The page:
In some ways, it is unjust to compare the paintings of one country — England — with the works by artists from nations as different as France, Sweden, Russia, Belgium and Spain. They all share a common cultural and artistic hertiage, but each worked in traditions native to their own country, and often found their source of narrative content in the histories and traditions of their own lands.
The painting in the Narrative Continental Art room might be summarized as follows:
Heroism in defeat (Surprise Attack at Dawn)
Plotting an arranged royal marriage (The Russian Bride’s Attire)
The holy man’s audience (Holy Week in Seville)
The fate of the vanquished (Pollice Verso)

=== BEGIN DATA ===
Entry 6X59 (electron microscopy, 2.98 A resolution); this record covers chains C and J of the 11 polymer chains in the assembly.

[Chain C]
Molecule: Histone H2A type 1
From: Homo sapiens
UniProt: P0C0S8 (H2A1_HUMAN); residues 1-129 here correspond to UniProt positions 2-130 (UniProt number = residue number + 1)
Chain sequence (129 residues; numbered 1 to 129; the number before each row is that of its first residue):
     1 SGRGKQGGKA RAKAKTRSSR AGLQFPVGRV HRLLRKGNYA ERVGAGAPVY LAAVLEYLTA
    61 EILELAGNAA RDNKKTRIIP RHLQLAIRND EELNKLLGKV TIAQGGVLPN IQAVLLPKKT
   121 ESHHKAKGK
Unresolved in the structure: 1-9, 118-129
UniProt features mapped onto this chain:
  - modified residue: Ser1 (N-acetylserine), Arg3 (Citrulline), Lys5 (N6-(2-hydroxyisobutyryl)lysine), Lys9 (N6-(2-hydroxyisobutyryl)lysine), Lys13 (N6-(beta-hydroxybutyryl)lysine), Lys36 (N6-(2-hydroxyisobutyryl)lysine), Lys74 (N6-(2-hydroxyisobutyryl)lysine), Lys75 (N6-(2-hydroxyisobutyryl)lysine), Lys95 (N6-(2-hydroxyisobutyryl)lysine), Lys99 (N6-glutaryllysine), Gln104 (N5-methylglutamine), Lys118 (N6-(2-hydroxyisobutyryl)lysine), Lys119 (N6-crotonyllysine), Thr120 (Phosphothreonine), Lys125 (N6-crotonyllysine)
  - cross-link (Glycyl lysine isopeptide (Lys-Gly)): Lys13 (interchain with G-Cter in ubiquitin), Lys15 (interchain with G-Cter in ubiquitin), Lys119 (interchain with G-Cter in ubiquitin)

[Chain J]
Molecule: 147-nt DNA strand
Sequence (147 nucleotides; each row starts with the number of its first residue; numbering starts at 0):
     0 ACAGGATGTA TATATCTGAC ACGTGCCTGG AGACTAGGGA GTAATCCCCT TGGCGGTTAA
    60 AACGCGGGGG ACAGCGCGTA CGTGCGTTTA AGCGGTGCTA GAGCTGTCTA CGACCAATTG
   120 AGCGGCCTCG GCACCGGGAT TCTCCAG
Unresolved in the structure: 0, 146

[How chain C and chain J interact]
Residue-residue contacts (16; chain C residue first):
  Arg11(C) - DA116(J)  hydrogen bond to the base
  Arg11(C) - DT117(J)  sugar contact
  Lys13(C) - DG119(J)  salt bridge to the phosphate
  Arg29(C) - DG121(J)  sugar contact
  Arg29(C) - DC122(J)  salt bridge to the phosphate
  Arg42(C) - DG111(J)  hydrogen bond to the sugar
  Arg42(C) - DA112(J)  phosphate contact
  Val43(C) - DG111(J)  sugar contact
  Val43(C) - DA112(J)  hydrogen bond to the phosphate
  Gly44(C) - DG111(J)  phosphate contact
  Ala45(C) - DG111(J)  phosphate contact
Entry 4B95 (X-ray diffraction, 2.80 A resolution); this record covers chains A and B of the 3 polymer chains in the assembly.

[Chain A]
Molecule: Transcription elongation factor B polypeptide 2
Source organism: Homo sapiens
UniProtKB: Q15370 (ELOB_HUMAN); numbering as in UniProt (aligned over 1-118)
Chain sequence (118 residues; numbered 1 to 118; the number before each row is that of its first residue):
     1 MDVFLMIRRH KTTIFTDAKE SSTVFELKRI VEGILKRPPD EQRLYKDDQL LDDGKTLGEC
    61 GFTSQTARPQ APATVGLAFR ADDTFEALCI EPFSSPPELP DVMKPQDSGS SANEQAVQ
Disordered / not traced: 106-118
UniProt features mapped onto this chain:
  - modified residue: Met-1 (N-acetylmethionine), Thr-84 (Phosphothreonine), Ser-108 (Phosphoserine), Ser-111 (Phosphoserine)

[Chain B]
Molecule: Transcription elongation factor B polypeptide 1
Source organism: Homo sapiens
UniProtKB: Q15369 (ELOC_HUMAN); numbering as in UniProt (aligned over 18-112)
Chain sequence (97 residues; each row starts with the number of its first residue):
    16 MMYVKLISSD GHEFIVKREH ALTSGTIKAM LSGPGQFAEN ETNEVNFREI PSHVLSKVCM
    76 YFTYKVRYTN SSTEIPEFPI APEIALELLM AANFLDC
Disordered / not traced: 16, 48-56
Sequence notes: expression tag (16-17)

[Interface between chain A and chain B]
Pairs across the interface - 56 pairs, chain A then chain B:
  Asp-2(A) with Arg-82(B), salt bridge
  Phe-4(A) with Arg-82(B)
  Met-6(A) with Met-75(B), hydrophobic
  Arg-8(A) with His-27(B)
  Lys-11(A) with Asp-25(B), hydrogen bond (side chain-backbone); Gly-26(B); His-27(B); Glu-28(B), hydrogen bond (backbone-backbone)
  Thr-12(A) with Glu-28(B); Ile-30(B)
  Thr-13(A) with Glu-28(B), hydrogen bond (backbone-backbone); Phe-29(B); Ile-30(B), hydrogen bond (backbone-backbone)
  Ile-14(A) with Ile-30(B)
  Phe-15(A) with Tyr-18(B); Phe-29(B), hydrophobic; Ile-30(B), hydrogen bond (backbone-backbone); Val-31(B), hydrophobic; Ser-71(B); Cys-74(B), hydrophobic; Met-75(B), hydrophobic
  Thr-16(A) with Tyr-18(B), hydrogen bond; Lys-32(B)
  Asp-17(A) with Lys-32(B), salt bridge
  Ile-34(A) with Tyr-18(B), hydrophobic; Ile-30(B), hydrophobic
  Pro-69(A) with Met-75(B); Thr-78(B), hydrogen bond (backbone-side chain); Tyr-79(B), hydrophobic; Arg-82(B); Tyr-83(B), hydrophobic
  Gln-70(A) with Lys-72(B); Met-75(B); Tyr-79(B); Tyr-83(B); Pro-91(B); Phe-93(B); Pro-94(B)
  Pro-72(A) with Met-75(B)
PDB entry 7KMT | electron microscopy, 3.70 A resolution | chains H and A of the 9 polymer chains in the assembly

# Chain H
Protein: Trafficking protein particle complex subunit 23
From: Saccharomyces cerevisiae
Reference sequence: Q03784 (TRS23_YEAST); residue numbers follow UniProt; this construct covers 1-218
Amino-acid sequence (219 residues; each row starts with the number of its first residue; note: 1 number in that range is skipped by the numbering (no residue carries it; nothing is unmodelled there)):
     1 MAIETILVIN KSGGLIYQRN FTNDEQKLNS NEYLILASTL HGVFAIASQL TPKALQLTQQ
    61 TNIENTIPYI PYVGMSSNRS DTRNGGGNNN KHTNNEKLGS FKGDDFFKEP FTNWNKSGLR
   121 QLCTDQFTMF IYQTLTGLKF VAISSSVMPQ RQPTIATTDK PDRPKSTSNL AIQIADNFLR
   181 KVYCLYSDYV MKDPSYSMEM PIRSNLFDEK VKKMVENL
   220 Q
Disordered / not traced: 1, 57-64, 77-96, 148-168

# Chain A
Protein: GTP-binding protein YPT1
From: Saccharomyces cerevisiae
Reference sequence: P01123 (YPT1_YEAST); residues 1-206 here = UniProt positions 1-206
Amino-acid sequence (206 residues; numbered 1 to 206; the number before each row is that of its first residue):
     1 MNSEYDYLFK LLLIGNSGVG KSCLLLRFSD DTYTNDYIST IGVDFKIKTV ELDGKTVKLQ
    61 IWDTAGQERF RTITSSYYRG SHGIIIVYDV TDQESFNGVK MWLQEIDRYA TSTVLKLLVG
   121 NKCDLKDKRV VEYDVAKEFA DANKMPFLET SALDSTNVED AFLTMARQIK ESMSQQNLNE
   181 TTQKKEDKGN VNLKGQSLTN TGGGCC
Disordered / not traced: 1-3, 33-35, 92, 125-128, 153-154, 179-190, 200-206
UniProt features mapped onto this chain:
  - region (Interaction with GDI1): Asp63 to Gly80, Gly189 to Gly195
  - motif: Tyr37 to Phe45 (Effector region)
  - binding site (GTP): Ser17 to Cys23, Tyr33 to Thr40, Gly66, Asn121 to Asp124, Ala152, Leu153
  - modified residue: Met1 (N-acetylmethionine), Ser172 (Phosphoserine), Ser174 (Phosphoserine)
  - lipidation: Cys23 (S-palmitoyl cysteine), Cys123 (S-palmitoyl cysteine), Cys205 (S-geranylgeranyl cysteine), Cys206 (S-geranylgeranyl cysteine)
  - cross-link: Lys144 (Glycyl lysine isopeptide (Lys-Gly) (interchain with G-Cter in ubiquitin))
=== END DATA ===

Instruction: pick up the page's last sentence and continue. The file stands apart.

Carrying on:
Riches or ruin (Valdemar Atterdag Holding Visby to Ransom)
Workers and wastrels (A l’aube)
All of the narrative art traditions inherited from Renaissance painting — realism, perspective, the Significant Instant, “Instruct by Pleasing” — were in full force in continental painting until the end of the nineteenth century, when the Impressionists began to alter or abandon those values. Except for a brief resurgence of traditional technique and values that appeared in the 1930s under the banner of “Social Realism” — a style with strong political and even propagandistic motives — narrative art has not recovered its absolute hegemony that it enjoyed during the first decades of the nineteenth century.
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